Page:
At a minimum, Mill should have explained how the connection between true beliefs and utility is made. But even if had done so, a utilitarian will need to know more before agreeing with Mill’s libertarianism. Open discussion of opinions may well be vital for ensuring that truths are understood rather than being held as dead dogmas. But there can be a cost to open discussion as well that a utilitarian will weigh against that benefit.

For example, some people believe that childhood vaccination leads to harmful side-effects, such as autism. Those who disagree with them believe that they have simply confused correlation with causation: vaccines are typically administered right before the symptoms of autism typically appear making it look like they are the cause of those symptoms.

Mill believes that a free and open discussion of this question will lead to a deeper understanding of the nature of vaccines and autism, one way or the other. He is probably right about that, at least, for many people. But while the matter is under discussion, many people will refuse to vaccinate their children because they have heard that vaccines might cause autism. There are clear costs to doing that. Many children will get seriously ill and some will die from diseases that could be easily prevented.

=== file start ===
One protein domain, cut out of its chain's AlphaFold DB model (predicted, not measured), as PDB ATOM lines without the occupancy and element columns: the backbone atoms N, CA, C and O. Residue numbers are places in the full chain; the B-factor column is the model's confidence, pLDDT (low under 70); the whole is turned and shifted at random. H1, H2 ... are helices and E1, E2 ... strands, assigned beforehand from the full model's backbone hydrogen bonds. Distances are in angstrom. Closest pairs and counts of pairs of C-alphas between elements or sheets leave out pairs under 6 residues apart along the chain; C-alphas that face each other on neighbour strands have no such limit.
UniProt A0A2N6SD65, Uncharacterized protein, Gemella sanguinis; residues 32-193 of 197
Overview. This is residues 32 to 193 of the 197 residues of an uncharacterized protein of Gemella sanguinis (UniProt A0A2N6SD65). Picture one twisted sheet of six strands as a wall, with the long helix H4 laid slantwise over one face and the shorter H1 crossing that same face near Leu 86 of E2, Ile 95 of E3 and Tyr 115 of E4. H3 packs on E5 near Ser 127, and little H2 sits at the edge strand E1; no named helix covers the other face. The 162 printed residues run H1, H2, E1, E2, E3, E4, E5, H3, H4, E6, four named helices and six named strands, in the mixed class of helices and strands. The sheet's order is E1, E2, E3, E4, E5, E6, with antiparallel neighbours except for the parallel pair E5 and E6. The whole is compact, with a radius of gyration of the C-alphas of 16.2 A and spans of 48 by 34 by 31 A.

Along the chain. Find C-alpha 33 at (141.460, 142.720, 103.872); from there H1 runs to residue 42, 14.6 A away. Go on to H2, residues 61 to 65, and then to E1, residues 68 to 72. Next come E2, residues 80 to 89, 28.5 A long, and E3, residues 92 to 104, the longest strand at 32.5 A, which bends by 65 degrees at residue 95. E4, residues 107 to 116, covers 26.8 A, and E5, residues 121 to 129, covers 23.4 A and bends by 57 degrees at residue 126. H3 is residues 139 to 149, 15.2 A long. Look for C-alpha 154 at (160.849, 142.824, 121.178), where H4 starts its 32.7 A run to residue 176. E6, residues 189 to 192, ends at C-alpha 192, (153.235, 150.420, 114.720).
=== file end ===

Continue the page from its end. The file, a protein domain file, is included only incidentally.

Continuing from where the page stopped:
A utilitarian will have to weigh the costs and benefits of full discussion before agreeing with Mill. The fact that full discussion is the best path to true belief in the long run is only part of the case for a utilitarian. All the short run costs count too.

In this particular case, as James pointed out, it may be that suppression is not an option. You can’t get people to stop believing that vaccines cause autism and you can’t stop them from saying what they believe (at reasonable cost, at least). That’s a good point.